After the End of The Road

You won’t be able to imagine England dry. Not every single part of it. I mean, sure, you’ve probably lived through hot summers where hosepipes were banned for a while and your grass went from green to brown. But you still had water in your local river, right? Sure, the levels might have dropped, but it still flowed. Rivers that dried up completely only existed in other countries. But think about the differences between England and those other places. Yep: rain.

Something tipped the dial in England and the thermostat went from mild to screamingly hot and stuck there. Hosepipes were banned, rivers stopped flowing, reservoirs dried up along with lakes. Then mud started to come out of the taps instead of water. Then even that stopped.

Even then, it rained every now and again. Not enough to get anything flowing or anything big filling up with water. But it was enough to fill a shallow saucer. But you had to be quick to get to it before the sun took it back. Even that little stopped when the forests burned. Not English forests particularly; there weren’t none of those to speak of. No; all the forests.

Daddy never had the head for explaining complicated stuff. He was a Sun reader; not that there was anything wrong with that newspaper or those that read it, but everyone rises or sinks to their level. At least that’s how Daddy saw it. Anyway, the point being that he read somewhere that once you got a of dust or ash in the air, rainclouds don’t form so well. I would have thought it’d be the opposite, but five years on Daddy’s visiting with the angels and I don’t remember ever seeing rain. I’m nine, No, not today; don’t try to be funny; it doesn’t suit you.

Then came the year when things started to get better.

I forgot to say: I’m with other people now. They found me just after Daddy went away. They’d been following us actually. Not for any bad reason. We must have just looked like we knew where we was going. We didn’t.

Daddy told me how there was these things called deserts where there was a lot of sand and a very little bit of water and none of it that fell from the sky. Leastwise, that’s what he said. He also said that people used to run around kicking a ball from one end of something called a pitch to the other, but I reckon he made that up too. I mean; why? Anyway it seems to me that if you lived in a desert for years on end then water falling from the sky’s going to seem pretty weird. And wild. And very wonderful.

When you’re nine and you’ve you’ve lived in what might as well have been a desert for years on end, you can’t imagine how rain feels. Not really. I have no memory of ever having water to waste.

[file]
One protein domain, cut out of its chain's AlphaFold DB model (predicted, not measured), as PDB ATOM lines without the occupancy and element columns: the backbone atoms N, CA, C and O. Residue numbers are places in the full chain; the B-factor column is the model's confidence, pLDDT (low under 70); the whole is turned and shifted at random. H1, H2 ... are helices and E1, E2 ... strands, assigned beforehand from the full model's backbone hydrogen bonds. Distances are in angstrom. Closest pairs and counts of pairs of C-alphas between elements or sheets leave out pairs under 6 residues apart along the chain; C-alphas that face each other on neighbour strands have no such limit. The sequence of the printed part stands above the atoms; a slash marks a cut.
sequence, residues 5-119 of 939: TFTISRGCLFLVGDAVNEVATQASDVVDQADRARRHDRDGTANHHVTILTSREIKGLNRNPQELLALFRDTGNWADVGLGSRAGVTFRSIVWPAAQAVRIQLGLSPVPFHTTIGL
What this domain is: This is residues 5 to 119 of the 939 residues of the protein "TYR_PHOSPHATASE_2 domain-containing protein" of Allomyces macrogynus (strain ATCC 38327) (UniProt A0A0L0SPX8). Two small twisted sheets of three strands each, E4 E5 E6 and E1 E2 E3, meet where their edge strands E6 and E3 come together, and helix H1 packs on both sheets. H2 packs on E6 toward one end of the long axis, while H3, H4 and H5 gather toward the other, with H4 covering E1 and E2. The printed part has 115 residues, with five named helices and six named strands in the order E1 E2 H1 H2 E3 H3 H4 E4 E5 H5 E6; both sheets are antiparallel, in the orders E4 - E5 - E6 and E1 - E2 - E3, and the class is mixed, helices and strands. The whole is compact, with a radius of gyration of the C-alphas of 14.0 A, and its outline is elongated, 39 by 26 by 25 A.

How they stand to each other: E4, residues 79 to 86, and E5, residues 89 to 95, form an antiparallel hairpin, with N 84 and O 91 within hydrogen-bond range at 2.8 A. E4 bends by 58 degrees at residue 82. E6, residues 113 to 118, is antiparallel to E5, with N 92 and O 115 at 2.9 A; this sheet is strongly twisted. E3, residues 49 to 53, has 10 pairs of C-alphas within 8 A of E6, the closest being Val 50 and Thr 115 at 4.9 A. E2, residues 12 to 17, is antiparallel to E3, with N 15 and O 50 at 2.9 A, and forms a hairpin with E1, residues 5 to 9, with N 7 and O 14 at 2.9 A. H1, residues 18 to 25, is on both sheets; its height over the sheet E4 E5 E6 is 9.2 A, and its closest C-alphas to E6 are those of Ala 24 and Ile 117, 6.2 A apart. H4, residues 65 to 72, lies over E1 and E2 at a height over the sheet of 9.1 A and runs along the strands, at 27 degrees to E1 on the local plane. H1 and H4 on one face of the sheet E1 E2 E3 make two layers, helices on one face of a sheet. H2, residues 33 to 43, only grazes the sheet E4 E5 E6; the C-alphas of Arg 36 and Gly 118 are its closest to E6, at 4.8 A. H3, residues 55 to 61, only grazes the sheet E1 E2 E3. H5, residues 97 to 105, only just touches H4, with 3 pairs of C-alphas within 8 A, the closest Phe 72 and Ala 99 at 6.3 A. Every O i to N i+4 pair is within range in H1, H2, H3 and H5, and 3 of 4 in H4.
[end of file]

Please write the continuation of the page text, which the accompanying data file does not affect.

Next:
That’s what I thought of rain afterwards: how wasteful it was. Just falling with nothing to catch it but dust and ash. But while it was falling all I thought was how Daddy should have been there to see it. And how my heart felt like it would stop.

I was just a boy who froze when the first drop hit my face. I registered the sensation without understanding it. I looked up and saw only the same, grey sky as ever. No branches, no buildings, no bigger person for anything to drop from. When the second drop hit my hand I raised it to my face to see what it was. It was nothing but a tiny streak in the dust coating my skin. I knew it for liquid then. I looked at the other kid. Not my brother but getting close like that. He had a way of playing tricks. Flicking pee at me wasn’t outside of his range. But he was looking up too with a look of some kind of wonder on his dirty face.

I don’t say dirty to mean anything bad; we were all the same. I just mean that as I watched him, his face got cleaner. More and more drops of liquid fell out of the sky until after a bit the air was more water than air. I looked up too. I wanted to be clean without knowing what it meant. I wanted to be wet without understanding that being wet meant more to the world than it did to me. I didn’t get it at first. But I would.

I raised my hands up and whooped. Silly, but I did it anyway. The skin on the back of my hand was more mud than dust. I allowed myself to accept the reality of what I’d had only known before from the stories of before that Daddy had told me: it was rain.

Daddy, when he was in one of his mopes, told me that hope dies in a human heart for lack of experience. Then, after he’d cheered up some, he added that sometimes, seeds of hope live on. They survive deep in the flesh, waiting for something to happen without knowing what that thing is. When it arrives, they know it straight away.

The next day, or maybe the one after, was when all the seeds began to sprout. Not just the ones in the heart but the ones in the ground. They must have been hibernating like tiny, little bears. Daddy told me lots of stories about all sorts of things; some more probable than others. He never told me about this though. Probably even he couldn’t have thought of something so unlikely.

I thought it was a broken bottle at first. Shard of glass in the earth. But it wasn’t glass; it was something much better. And bigger. And brighter.

And that’s how the world came back after the end of The Road.

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